BAKERSFIELD, Calif. (KGET) — Kathleen Robertson saw the 1994 film “Swimming with the Sharks” as a very dark examination of the underbelly of life in Hollywood. The movie deals with a film mogul – played by Kevin Spacey – and his optimistic assistant (Frank Whaley).

When Robertson was approached to adapt that feature film into a series for the Roku Channel, she knew there was only one way to make the new version interesting. The story would need to be told from a female point of view.

Her version of “Swimming with the Sharks” – scheduled to launch April 15 on the streaming service of the Roku Channel – features Diane Kruger as the tough and determined film studio boss. She is a woman battling to find respect in the boys club of Hollywood while trying to get her own life in order.

A new bright-eyed assistant – played by Kiernan Shipka of “Chilling Adventures of Sabrina” fame – ends up being even more driven to find success. And, she is willing to do anything – absolutely anything – to get it.

Robertson, who serves as the creator and showrunner of the series, says, “I have been in the industry my entire life. I started acting when I was 10. So, I felt that I had a lot to say about it. There were a lot of weird and interesting stories I had heard and seen and been around.

“I thought there was something there and that was the entry point for me.”

The Canada native has spent 36 years working in television and film including a long stint on the original “Beverly Hills, 90210.” Her movie credits include “I Woke Up Early the Day I Died” and “Hollywoodland.” Her only other credit as a producer was the 2007 TV series, “The Business,” that examined the world of soft-core porn.

With “Swimming with the Sharks,” Robertson has created a series that is filled with deeply dark psychological twists and turns. Roberston admits that she mined her own career for some of the basic story ideas.

“But, of course, it’s a TV show. It’s fiction,” Robertson says.

At the heart of the show is the emotional, psychological and physical battle between the characters played by Kruger and Shipka. Taking on a strong character is nothing new for Kruger as she has taken on such roles in projects from “The Host” to “National Treasure.”

Kruger was attracted to the unique tone of “Swimming with the Sharks” that combined real stories with the kind of pulp fiction approach that she is convinced will make the series a guilty pleasure. She also liked that Robertson had created two very strong female characters who end up being equally supportive and competitive.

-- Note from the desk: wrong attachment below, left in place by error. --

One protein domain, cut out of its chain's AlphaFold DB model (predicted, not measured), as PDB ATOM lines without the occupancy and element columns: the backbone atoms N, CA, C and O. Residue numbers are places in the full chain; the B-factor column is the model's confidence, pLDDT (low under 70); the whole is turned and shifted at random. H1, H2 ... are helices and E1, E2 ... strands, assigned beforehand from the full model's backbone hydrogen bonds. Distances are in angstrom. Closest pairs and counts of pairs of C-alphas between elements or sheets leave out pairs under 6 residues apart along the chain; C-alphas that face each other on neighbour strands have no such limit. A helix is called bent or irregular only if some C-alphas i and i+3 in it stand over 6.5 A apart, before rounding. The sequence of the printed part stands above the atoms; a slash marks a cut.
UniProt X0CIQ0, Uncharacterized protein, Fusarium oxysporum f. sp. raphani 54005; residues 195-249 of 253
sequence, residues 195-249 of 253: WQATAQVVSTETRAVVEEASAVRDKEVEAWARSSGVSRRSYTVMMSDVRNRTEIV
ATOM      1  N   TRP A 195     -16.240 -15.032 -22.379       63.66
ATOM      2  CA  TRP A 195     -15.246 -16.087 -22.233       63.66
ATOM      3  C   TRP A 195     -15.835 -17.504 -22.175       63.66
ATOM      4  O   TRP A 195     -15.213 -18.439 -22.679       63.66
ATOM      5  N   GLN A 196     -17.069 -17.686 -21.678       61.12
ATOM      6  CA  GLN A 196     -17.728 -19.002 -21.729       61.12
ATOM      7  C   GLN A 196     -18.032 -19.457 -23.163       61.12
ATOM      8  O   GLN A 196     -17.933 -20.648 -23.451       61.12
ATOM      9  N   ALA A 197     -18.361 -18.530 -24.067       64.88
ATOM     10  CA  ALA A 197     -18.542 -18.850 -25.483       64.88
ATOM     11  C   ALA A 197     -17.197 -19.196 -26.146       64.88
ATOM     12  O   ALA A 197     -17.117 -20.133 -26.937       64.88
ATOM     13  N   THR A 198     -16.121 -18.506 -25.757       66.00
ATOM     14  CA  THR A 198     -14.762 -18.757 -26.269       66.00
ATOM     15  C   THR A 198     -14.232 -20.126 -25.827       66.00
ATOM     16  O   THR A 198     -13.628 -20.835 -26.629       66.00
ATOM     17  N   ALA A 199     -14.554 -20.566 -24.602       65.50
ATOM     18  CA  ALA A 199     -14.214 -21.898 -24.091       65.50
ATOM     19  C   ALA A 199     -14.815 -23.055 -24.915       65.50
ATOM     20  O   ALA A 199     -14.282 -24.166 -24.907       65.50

In the case of Shipka being cast as a character who appears to be sweet and naïve but lives and operates in a dark world continues the casting that first brought her to “Sabrina.” She doesn’t go looking for these kinds of roles but assumes she just has the kind of look that show creators want when they are looking for the naïve/evil contradiction.

Shipka was still working on “Sabrina” – a series featuring a dark version of the teenage witch introduced in Archie Comics – when she saw the first script for “Swimming with the Sharks.”

“I can just remember thinking ‘Oh my goodness. This is why I do what I do,” Shipka says. “I am playing this character that I love and I get to pivot into someone completely different right after.

“I was just so taken by Kathleen’s writing and the way that she came to the world very clearly on the page.”

Robertson knows it sounds weird but she had always seen the project as “a weird love story” between the two central female characters. She wanted to make a series that wasn’t just about a newcomer looking to climb to power but more about the differences between an older woman who has come up through the system and a younger woman just starting her career.

Many of the dark elements mined from real life were happening while Robertson was writing the series. But, the Hollywood element wasn’t as interesting to Robertson as the story of two women who have experienced great pain in their lives. They will slowly come to understand that they are far more alike than they are different.

“They are both survivors,” Robertson says.

Kruger and Shipka had to find the connections Robertson wanted very quickly as they didn’t have a lot of time together before filming started. Shipka is certain that quick start helped as they began to learn about each other as actors while building the connection of their characters.

The cast of “Swimming with the Sharks” also includes Donald Sutherland, Thomas Dekker, Finn Jones, Erika Alexander, Ross Butler and Gerardo Celasco.